Beyond Cincinnati, UC is also seeing high water marks for the number of out-of-state and international students who are applying.
From West Africa to CPS to UC
Mohamed Camara had no idea UC’s Decision Day surprise team would be rolling up to Aiken High School at 8 a.m. Friday. Walking outside the doors of the Cincinnati Public School, he was greeted with a roar of cheers and smiles from Aiken administrators, staff and teachers who have gotten to know him since he immigrated to the U.S. from West Africa (Mali) a couple of years ago.
Camara learned from Vice Provost Miner that he had been admitted into UC’s international affairs program in the UC College of Arts and Sciences and would be receiving a $2,000 grant to help with expenses. The 18-year-old is a first-generation college student who one day hopes to represent his country’s interests abroad and help others go through the immigration process.
“This young man deserves all the accolades and the opportunities in the world,” says Lisa Votaw, Aiken principal. “He’s a delightful human being, and he works very hard. It is great to keep him in the city. We try to help raise these kids and teach them all that we can, and then they fly. And that is what it is all about.”
We try to help raise these kids and teach them all that we can, and then they fly. And that is what it is all about.
Lisa Votaw, Aiken High School principal
Another UC nurse in the family
It has been a lifelong dream for Alex Lewis to one day follow in her mother’s footsteps. Just like her mom, Sherri Lewis, Alex hoped to attend the UC College of Nursing and one day become a nurse.
As Decision Day arrived February 5, she couldn’t stop thinking about 5 p.m., when more than 24,000 UC applicants would discover if they had been admitted for the fall. For Alex, however, the news came a few hours earlier in the form of an enormous surprise.
She was completely in the dark that UC had reached out to her mom to set up a huge reveal on the front steps of Roger Bacon High School with her classmates peering out the windows.
“I’m over the moon,” Sherri said, as she waited for the school to walk her daughter out the front doors. “I can’t stand it at this point. I’ve kept this secret for almost a week now. I am ecstatic for her to be a Bearcat just like me. I mean this is bigger than any signing day that I’ve ever seen. It is a huge moment.”
Indeed it was a huge moment as Alex walked out to learn from Vice Provost Miner that she had not only been accepted into the UC College of Nursing, but she also had been awarded a $2,000 grant.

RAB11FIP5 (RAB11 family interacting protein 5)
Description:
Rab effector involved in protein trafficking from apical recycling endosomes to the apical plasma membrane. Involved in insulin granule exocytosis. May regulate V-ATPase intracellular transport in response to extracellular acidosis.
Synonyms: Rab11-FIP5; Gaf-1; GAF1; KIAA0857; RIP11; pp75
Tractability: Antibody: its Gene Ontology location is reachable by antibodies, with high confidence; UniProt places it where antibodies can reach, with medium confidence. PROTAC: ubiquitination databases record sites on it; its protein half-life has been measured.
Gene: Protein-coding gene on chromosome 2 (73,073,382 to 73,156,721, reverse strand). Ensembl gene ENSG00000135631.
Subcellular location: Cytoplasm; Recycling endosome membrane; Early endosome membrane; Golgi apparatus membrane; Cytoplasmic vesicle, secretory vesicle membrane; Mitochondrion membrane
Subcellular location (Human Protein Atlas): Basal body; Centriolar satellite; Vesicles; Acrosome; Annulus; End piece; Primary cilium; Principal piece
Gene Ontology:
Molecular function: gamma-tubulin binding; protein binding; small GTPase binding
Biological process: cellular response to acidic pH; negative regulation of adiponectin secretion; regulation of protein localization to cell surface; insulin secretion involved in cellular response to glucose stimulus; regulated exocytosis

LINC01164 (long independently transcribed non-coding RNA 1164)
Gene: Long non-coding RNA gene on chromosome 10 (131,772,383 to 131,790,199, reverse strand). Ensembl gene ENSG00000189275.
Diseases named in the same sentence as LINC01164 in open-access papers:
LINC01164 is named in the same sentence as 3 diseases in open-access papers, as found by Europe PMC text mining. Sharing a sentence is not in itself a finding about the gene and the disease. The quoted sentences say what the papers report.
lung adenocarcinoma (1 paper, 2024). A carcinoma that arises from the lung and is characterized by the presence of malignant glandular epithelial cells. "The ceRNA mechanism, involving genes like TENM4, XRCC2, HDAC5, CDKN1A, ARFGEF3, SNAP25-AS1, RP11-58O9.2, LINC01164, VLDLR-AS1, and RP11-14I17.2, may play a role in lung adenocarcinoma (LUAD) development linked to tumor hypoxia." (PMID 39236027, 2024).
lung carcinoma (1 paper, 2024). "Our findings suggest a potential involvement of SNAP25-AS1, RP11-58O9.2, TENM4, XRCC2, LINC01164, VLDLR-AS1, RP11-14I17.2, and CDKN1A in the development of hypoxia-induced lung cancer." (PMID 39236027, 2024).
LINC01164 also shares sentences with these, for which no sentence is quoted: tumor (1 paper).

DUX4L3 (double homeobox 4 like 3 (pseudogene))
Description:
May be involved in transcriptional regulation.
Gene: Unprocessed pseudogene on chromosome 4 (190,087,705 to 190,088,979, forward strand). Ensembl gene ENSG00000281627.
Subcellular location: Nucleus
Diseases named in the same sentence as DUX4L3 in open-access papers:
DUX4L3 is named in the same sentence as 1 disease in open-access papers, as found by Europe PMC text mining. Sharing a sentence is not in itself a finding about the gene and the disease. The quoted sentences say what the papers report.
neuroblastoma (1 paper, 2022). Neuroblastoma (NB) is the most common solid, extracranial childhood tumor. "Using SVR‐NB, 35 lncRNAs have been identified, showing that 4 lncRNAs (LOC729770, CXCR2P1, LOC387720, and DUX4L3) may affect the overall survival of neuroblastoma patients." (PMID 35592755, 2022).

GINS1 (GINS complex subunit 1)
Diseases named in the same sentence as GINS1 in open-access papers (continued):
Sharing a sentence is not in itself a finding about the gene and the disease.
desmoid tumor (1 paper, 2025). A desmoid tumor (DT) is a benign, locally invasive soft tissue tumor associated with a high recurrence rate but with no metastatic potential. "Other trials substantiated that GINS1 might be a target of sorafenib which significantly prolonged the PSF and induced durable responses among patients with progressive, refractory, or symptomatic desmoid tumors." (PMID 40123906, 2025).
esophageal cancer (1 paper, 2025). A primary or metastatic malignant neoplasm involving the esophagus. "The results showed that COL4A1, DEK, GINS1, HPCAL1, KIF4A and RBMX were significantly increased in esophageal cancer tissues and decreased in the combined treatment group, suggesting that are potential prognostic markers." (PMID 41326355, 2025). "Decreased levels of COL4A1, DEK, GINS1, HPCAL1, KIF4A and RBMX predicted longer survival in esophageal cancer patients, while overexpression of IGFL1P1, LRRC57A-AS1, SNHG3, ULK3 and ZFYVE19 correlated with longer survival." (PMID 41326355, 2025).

“It makes me really happy that all of you are here to support me,” says Alex. “I’m very happy right now, just speechless.”
Mom soon joined her in front of the cameras, and the two embraced with a massive hug.
“My mom has been very, very important in my life, and I want to be just like her when I grow up. There is a long legacy of nursing in my family, and I’m just very proud.”
Where do they come from?
Top 10 States
- New Jersey
- New York
Top 5 Countries (outside of U.S.)
- United Arab Emirates
A Bearcat Promise
New students at UC will benefit from the new Bearcat Promise UC introduced in 2019. Bearcat Promise is an innovative academic and professional development program designed to help students design a customized pathway to their ideal future. Instituted as a crucial piece of UC's new strategic direction, known as Next Lives Here, Bearcat Promise represents a philosophical shift and commitment by the university to all students that they will graduate with a degree in one hand and a career plan in the other.
UC waives SAT/ACT requirements
Last May UC announced a test-optional admissions policy for a two-year period as a result of significant disruptions caused by the coronavirus pandemic.
The move means that students entering UC in fall 2021 and 2022 will not be required to submit standardized test scores from the ACT or SAT to gain admission to the vast majority of programs. Though a few select programs will still require a standardized test, most applicants will be able to choose whether or not to submit scores to be considered as part of UC’s holistic admissions review model. Applications are read by admission team members, who are trained to use application information — both academic and personal — to more fully understand who the applicant is, how likely they are to be academically successful and what attributes the student will bring to the campus community.
Note: The above application and admissions offer figures do not include UC's top-ranked College-Conservatory of Music, which will share admission decisions no later than March.
Featured image at top: Mohamed Camara receives a surprise visit to Aiken High School from Jack Miner, UC vice provost for enrollment management, who shared his admission news. Photo/Andrew Higley/UC Creative + Brand
Still time to apply
Opportunities for admission are still available in select Uptown programs until March 1. In addition, UC's regional campuses — UC Blue Ash College and UC Clermont College — accept applications on a rolling basis until July 1.
Apply online or get more information about undergraduate enrollment by calling (513) 556-1100.